In certain instances, replicate runs can produce distinct networks. In the B-cell application, clustering the network parameters estimated from individual runs revealed three distinct networks. It is possible that all three predicted networks are correct, and capture distinct biological roles of STAT1 (see Section 5 in Supplementary Data). Given the apparent biological validity of our model, and the general challenges it presents for standard model-fitting procedures, further work is merited to explore alternate methods for model estimation and summarization of multiple network structure predictions.
MONSTER relies on an assumption common to most expression-based network inference methods—that TF and modifier transcript levels are indicative of their relative activity (4,5,22,24,30,44). The validity of this assumption is known to vary widely between different TFs (69), and is also likely to vary for each modifier. Our model improves the estimate of TF activity through the use of TF–modifier synergy effects, exemplified by the results obtained for yeast MSN2/4. Specifically, MONSTER identifies known targets of MSN2/4 with improved accuracy when using the full model with TF–modifier synergistic effects.
Our initial results also suggest that, when observed over a sufficient number of conditions, there is substantial biological signal in the expression profiles of modifying enzymes. In the yeast application, the expression level of the known MSN2/4 modifier TPK1 varied 78-fold across the included conditions. Similarly, expression of JAK1 varied 14-fold across the B cell samples. Although many modifying enzymes are regulated at the post-translational level, there seems to be significant perturbation occurring at the transcript level, which is likely to affect their signaling activity.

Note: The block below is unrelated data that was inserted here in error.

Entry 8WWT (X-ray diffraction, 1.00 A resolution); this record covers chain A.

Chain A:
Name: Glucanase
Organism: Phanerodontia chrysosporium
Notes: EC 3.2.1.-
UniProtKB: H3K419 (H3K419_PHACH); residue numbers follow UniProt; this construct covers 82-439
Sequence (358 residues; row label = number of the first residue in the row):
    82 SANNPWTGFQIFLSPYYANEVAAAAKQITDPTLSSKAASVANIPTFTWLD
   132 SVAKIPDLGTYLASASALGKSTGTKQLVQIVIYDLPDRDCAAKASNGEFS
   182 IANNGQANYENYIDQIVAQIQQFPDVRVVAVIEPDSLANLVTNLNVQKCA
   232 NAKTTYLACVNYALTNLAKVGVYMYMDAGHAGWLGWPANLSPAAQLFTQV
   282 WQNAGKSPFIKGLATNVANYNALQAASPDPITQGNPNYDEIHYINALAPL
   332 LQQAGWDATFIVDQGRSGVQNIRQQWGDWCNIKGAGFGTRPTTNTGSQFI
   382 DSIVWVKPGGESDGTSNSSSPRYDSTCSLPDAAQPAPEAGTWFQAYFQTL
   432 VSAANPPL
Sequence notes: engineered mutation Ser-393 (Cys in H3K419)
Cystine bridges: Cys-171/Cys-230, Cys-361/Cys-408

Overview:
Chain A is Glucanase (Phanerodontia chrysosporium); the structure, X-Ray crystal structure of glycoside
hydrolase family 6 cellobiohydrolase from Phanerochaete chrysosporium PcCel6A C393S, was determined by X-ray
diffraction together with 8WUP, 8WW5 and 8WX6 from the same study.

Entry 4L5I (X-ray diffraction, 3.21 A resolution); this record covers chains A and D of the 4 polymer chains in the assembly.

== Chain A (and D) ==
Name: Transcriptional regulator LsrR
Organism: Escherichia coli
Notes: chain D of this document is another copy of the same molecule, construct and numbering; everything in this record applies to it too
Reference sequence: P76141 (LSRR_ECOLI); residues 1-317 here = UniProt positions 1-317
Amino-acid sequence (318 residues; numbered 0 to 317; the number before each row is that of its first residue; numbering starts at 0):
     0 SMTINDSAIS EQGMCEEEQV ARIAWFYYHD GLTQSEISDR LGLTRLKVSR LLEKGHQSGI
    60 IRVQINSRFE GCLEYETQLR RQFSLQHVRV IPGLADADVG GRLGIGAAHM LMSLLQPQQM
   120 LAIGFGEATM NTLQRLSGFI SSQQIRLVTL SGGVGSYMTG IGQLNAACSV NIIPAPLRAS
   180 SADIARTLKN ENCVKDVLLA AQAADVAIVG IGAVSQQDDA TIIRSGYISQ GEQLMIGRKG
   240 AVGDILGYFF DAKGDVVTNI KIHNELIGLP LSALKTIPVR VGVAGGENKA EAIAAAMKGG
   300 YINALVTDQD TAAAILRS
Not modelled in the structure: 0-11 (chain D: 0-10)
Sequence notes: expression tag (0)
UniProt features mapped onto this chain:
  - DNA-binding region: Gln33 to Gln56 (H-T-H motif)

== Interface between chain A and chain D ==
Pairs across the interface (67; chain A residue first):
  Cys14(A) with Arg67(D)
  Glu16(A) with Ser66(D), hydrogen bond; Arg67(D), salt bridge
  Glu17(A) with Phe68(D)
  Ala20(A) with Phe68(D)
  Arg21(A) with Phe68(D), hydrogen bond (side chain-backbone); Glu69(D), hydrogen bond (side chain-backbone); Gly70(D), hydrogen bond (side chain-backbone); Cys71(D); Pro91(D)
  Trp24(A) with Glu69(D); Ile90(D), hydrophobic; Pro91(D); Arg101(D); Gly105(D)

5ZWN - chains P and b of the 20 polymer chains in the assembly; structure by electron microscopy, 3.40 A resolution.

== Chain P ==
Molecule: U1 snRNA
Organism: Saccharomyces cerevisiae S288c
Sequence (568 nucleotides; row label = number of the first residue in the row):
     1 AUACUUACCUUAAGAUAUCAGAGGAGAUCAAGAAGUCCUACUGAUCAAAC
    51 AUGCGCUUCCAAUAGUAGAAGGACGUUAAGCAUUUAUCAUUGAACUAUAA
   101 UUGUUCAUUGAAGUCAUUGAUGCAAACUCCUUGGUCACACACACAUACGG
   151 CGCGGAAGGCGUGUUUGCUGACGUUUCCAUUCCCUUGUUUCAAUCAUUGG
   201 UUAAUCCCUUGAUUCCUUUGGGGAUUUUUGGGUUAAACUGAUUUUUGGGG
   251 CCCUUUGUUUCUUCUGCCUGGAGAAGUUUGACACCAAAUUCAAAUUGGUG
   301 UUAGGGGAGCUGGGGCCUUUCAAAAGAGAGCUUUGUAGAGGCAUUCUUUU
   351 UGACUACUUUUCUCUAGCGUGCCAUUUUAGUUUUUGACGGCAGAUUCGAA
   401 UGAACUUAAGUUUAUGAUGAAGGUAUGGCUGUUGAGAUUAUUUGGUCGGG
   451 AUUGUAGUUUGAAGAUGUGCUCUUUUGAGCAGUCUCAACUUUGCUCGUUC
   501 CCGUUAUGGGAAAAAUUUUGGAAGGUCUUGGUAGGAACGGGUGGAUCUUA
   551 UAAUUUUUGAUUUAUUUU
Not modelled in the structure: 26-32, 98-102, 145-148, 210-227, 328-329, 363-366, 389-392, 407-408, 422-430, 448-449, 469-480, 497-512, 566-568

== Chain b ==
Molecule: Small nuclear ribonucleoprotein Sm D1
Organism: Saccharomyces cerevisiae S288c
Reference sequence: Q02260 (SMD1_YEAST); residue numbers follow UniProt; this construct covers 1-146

Accurate prediction of TF–modifier edges is particularly challenging. It is possible that modifiers with lower transcript variability may go undetected by our model. This reduced variability in expression can be partly mitigated by having a larger and/or different set of expression samples, as well as more accurate TF–modifier priors. Therefore, the sensitivity of modifier prediction is reduced, in part, by the available data, and does not necessarily reflect an inherent limitation of our method.
In addition to assigning a posterior probability for each TF–modifier interaction, we also estimate an influence parameter γ. The magnitude of this parameter can be used as an additional filter for the inference of TF–modifier interactions that affect gene transcription. In our yeast application, the magnitudes of γ parameter for the known MSN2/4-regulating kinases were all >0.05, and were significantly larger compared to the other kinases (Mann–Whitney P=0.047, Table 2). In our human B cell application, JAK1 is known to be a highly influential regulator of both IFN-α/β and IFN-γ-dependent STAT1 activity (41), and also has the strongest effect on STAT1 (γ=0.29) in our primary STAT1 network model.